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Thread: constipation and nursing/solids

  1. #1
    Join Date
    Apr 2014
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    Default constipation and nursing/solids

    My 16 mo old struggles with constipation. This has been an issue since starting solids but has worsened lately. He eats sporadic meals. Often times he refuses solids. I am not super proactive about refusing boob and there are times that I offer food before boob but it is still refused. He also only eats sporadic meals even during the work day when I am not with him.

    I'm curious if other moms have had this experience. If so did you feel it was related to the sporadic foods or something else? He only eats healthy foods (beans oatmeal many fruits and veges etc). Every time I findsomething he really likes such as smoothies he decides he ddoesnt want it anymore. I cant force him to eat or drink. I was trying juice but even yesterday he refused it and was finicky about even drinking water.

    I tried giving him mineral oil last week twice even tho I dont like that idea and he still isnt pooping much. Doctor has basically said only other option if the juice and mineral oil dont work is chemical which I desperately would like to avoid.

    Should I force him to stop nursing very much? That feels wrong and some other moms have told me that when they force weaned they just ended up with a toddler that still didn't eat and didn't have the benefits of breastmilk.

  2. #2
    Join Date
    May 2006
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    Default Re: constipation and nursing/solids

    I wouldn't wean, if I were in your shoes. First, weaning doesn't magically turn a young toddler into a reliable eater of solid food. A your friends have observed, forcing the weaning process just takes away the benefits of breastmilk with no sure gains in the solids department. Second, if you have a baby who struggles with constipation, you want him to have as much milk as possible because breastmilk has a mild laxative effect.

    How often does he poop (# of times per week) and what is the consistency when he does go?

  3. #3
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    Apr 2014
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    Default Re: constipation and nursing/solids

    Used to be every couple days and go between loose and formed. Last prob two mos has become consistently formed sometimes pellets and up to a week between stools.

  4. #4
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    Default Re: constipation and nursing/solids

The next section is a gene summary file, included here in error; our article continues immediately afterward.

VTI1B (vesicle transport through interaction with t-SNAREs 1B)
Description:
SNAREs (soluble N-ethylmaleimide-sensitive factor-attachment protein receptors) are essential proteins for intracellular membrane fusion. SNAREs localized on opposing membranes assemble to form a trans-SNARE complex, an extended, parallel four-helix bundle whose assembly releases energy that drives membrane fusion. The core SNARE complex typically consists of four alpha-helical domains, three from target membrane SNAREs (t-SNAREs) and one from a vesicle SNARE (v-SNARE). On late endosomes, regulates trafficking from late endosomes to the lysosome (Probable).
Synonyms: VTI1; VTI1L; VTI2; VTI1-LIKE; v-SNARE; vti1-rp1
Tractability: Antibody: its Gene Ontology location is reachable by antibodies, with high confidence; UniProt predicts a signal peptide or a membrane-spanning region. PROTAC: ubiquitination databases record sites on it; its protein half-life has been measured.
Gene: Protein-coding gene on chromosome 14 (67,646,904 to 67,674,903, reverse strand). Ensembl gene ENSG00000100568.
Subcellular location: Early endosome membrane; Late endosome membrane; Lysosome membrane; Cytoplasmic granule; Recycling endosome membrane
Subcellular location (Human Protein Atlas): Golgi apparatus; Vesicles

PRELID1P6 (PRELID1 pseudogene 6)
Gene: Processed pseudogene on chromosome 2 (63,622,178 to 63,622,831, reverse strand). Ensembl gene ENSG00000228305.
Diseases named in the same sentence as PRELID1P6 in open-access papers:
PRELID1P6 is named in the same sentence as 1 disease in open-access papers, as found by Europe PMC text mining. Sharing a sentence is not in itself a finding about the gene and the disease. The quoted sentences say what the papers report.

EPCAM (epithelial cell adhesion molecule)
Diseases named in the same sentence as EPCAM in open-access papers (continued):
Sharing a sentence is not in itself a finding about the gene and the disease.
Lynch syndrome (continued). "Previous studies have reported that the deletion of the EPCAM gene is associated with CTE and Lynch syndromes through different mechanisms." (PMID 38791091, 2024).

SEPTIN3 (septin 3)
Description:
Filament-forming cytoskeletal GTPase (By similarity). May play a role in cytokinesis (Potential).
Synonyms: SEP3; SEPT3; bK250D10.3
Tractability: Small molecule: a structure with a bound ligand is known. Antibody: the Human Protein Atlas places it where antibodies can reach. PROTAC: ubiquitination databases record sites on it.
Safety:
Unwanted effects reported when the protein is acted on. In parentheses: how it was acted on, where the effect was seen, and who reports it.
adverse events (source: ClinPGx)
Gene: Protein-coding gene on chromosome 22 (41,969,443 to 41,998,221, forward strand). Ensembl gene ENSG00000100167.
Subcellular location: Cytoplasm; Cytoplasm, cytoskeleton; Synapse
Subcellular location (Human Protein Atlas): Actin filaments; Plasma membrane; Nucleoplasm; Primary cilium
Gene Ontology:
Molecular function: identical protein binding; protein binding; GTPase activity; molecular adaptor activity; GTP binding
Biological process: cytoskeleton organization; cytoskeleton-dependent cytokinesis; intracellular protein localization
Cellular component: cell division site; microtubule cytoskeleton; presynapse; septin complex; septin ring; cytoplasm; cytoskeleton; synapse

I agree with mommal. Unless you want to wean for some reason, probably the last thing you want to do with a baby who is being constipated by solids and not eager to drink much is to reduce breastmilk. Nursing can only help with constipation, overall nutrition, and liquid intake. Is someone suggesting your baby needs to eat more solids? Are there weight gain issues for example? A baby this age who 'refuses' to eat much solid food is usually entirely normal. And if baby is getting constipated, it makes sense for baby to not want to eat much. You are 100 % correct that you cannot force your child to eat or drink, nor should you try! For a great read on what is normal when it comes to eating habits, nutrition and growth, I suggest the book My Child Won't Eat! by Carlos Gonzalez.

    My oldest had constipation both around the time we started solids and then again when potty learning. It was very difficult because eventually he got to the point where pooping hurt and he was intentionally withholding- in other words, not even trying to go. It really became a problem!

    I would suggest, do not mistake infrequent poops for constipation. They are no always the same thing. signs it is constipation is if stools are hard, dry, overly large, difficult or painful to pass, baby straining, etc. www.askdrsears.com has some nice constipation info that helped me a lot.

    I would suggest backing off on the solids, let baby eat what he likes when he likes and how much he likes with no pressure.
    It's pear season where I live! This is a great food to use for baby led eating and is also one of the "p" foods that helps baby poop. Slices of soft ripe pear were always a favorite with my kids.
    If there has been any attempt at potty training, stop for now, or at least where number 2 is concerned.
    Is baby taking iron supplements, or eating iron fortified food? extra iron can be constipating.

  5. #5
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    Apr 2014
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    Default Re: constipation and nursing/solids